Saudi authorities have begun dismantling a historic Ottoman area of Mecca's Grand Mosque
A UK-based Saudi historian says the demolition is "cultural vandalism"
Saudi govt says it is expanding mosque to accommodate soaring numbers of Hajj pilgrims
Historian disagrees, says demolition is fuelled by Saudi religious beliefs
An Ottoman-era portico in Mecca’s Grand Mosque has become the latest battleground in a conflict between those who want to preserve the city’s architectural heritage and Saudi authorities pushing for redevelopment.
The 17th century portico – one of the oldest parts of the Grand Mosque, Islam’s holiest – is being removed by Mecca authorities as part of an expansion project to create more space for soaring numbers of pilgrims.
Millions of people visit Mecca and Medina annually (two million of them during the Hajj pilgrimage alone), a number that is only expected to grow rapidly in the coming years.
However, one UK-based Saudi historian says what Saudi authorities are doing in Mecca amounts to “cultural vandalism.”
Irfan Al Alawi, executive director of the Islamic Heritage Research Foundation, which seeks to preserve historical sites in Saudi Arabia, says significant features of Mecca and Medina’s architectural history are being lost on account of the renovations.
He has called on the Muslim world to voice its disapproval at the demolitions, which he likened to the torching of ancient manuscripts by Islamists in Timbuktu, Mali.
Every follower must carry out the Hajj once in their lives, if physically and financially able to do so. Overcrowding at the Hajj has resulted in fatal stampedes on a number of occasions, with 1,426 pilgrims killed in 1990 and more than 350 killed in 2006.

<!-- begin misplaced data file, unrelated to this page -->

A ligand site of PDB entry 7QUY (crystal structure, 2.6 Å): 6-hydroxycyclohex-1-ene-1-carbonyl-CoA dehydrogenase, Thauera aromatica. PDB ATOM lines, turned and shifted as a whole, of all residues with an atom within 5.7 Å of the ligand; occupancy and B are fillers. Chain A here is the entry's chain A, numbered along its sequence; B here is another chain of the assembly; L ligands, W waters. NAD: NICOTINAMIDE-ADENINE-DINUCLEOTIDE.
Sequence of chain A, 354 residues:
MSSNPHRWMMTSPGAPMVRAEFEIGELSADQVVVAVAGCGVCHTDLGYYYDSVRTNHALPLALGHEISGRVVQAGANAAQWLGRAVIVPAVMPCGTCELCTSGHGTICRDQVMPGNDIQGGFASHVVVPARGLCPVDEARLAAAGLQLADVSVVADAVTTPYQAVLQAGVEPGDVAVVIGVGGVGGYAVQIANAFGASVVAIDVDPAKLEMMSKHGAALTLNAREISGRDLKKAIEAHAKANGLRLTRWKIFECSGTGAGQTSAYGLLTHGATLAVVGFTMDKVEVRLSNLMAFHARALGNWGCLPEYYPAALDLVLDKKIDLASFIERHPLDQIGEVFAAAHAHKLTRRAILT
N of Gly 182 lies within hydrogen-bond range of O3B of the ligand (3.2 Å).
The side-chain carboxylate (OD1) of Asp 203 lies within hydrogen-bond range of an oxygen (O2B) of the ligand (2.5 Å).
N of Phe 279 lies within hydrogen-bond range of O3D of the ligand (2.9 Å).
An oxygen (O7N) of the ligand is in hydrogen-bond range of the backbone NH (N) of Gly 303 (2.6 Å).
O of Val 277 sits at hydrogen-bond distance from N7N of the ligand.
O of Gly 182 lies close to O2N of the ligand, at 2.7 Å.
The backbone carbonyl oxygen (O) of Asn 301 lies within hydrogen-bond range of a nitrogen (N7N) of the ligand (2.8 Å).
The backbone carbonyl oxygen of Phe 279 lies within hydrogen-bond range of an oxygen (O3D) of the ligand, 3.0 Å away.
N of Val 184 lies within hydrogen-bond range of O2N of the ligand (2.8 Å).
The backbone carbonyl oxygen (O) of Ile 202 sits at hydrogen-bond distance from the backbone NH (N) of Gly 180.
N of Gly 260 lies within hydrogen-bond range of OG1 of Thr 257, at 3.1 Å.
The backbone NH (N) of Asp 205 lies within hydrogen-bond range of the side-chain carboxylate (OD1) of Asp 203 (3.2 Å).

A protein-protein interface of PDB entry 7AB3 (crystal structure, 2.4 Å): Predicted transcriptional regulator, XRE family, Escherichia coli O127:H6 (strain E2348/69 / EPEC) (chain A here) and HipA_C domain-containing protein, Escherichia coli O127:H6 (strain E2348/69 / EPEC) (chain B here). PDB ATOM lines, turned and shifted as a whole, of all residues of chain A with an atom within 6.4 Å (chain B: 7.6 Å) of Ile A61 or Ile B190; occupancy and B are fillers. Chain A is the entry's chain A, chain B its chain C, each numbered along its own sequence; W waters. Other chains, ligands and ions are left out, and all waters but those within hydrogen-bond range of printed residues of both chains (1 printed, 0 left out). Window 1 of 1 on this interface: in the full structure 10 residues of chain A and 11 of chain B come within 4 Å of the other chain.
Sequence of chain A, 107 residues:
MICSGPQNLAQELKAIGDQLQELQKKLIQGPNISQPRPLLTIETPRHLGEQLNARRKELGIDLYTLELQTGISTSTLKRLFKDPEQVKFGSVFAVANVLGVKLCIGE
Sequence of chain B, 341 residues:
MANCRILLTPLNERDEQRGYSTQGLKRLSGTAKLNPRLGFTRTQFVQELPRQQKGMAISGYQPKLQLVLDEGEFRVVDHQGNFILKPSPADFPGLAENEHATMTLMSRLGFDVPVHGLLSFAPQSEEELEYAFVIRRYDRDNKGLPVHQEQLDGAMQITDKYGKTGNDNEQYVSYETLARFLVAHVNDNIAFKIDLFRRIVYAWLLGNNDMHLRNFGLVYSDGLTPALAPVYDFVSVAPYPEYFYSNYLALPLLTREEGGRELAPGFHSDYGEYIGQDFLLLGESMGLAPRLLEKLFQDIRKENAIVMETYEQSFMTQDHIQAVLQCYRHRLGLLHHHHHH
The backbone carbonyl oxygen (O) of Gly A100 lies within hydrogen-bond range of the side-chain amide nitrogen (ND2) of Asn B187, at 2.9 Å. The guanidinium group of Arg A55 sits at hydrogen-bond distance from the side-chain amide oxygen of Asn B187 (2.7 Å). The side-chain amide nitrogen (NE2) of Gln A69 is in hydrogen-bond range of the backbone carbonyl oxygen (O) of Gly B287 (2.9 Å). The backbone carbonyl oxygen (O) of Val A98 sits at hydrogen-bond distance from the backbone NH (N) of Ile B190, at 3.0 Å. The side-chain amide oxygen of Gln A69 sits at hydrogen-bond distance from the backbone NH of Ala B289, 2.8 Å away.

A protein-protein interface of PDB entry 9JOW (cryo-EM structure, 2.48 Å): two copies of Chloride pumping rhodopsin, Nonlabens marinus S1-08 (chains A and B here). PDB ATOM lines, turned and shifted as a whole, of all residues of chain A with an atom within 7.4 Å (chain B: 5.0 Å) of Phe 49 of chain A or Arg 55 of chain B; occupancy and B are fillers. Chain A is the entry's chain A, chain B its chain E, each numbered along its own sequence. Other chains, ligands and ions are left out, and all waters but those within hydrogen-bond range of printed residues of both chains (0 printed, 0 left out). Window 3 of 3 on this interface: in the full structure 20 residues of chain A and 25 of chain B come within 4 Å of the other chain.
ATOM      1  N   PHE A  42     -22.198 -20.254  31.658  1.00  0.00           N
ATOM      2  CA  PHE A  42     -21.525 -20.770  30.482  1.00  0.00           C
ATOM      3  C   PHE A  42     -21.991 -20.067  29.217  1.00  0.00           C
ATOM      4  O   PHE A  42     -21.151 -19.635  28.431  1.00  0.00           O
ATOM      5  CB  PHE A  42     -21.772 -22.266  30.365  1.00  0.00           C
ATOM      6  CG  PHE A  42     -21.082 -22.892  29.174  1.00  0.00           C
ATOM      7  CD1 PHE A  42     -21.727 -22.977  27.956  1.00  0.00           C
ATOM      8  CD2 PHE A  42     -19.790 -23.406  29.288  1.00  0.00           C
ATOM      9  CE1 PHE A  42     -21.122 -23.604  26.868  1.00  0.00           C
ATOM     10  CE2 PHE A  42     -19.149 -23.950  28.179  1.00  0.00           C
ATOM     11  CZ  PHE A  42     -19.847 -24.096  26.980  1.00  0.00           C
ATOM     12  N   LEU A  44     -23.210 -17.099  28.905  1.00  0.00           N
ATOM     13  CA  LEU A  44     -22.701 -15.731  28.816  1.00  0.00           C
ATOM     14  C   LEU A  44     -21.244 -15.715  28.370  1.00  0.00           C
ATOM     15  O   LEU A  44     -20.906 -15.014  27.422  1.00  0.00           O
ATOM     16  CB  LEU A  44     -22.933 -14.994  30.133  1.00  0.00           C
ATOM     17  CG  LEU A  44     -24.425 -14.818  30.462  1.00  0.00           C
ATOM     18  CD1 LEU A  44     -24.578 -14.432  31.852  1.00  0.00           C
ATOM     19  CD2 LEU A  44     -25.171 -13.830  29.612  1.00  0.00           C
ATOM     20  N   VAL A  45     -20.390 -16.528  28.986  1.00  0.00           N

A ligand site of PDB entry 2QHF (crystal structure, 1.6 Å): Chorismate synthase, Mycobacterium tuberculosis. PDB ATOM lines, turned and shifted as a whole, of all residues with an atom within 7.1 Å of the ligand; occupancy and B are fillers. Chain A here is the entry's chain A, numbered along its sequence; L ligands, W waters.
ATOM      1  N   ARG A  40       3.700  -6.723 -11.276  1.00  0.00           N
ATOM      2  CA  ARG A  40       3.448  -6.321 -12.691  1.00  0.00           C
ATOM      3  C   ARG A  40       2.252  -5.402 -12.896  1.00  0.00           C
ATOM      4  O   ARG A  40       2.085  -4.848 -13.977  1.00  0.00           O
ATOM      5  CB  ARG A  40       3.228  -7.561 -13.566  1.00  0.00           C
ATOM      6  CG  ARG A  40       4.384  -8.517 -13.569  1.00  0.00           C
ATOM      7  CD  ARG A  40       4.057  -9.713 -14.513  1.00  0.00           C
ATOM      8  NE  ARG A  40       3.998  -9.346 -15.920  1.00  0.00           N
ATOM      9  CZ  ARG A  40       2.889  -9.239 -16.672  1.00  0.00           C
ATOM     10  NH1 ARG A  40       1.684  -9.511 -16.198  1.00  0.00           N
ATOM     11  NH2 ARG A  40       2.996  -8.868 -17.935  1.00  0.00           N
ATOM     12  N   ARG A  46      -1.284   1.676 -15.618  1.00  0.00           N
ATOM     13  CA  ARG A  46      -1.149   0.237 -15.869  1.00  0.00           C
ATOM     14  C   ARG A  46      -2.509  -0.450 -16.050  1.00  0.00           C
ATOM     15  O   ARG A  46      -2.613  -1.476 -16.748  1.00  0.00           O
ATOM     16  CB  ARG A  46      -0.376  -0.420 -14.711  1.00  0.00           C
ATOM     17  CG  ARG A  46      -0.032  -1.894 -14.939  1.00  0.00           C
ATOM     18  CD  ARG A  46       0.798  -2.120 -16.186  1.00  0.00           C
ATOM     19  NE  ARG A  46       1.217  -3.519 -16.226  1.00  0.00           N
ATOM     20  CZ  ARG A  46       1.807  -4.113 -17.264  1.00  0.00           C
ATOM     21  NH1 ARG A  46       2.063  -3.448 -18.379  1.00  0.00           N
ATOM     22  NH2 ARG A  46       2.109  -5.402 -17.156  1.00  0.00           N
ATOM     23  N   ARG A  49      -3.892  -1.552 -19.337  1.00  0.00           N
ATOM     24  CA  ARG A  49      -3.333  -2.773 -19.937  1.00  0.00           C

Saudi Binladin Group’s Mohammed Jom’a, the supervisor of the project at Mecca’s Grand Mosque, told CNN the expansion would triple the amount of space there.
“(The authorities) want to offer more space to the pilgrims to avoid crowds,” he said.
But Al Alawi says there’s a better way.
“I’m not against expanding the mosques at all, but there are ways you can go about it without destroying the historical aspects of these sites,” he said. “Rather than engaging with heritage concerns, the Saudis are simply not interested.”
Clashes with Turkey
Turkey says it is alarmed by the loss of the Ottoman portico and its Foreign Affairs Ministry has been in correspondence with the Saudis over the matter since 2010.
“It is very important to preserve the Kaaba porches as the legacy of the Ottoman Empire where they stand,” Turkey’s Directorate for Cultural Properties and Museums said in a statement to CNN.
CNN contacted the Saudi Ministry of Islamic Affairs, local officials in Saudi Arabia, including the Mayor and Municipality of Mecca and the Saudi Embassy in London. But we were unsuccessful in getting a response to our request for comment.
Al Alawi said the authorities were inclined not to value aspects of Mecca’s heritage that dated from before Saudi control over the city – such as the portico, going back centuries to Ottoman sovereignty over the city – because that evidence of a pre-Saudi Mecca undermined the kingdom’s important position in the Islamic world as guardians of the city.
This is not the first time Saudi authorities have clashed with Turkey over the destruction of Ottoman-era buildings in Mecca, which Turkey views as in important part of a shared Islamic heritage.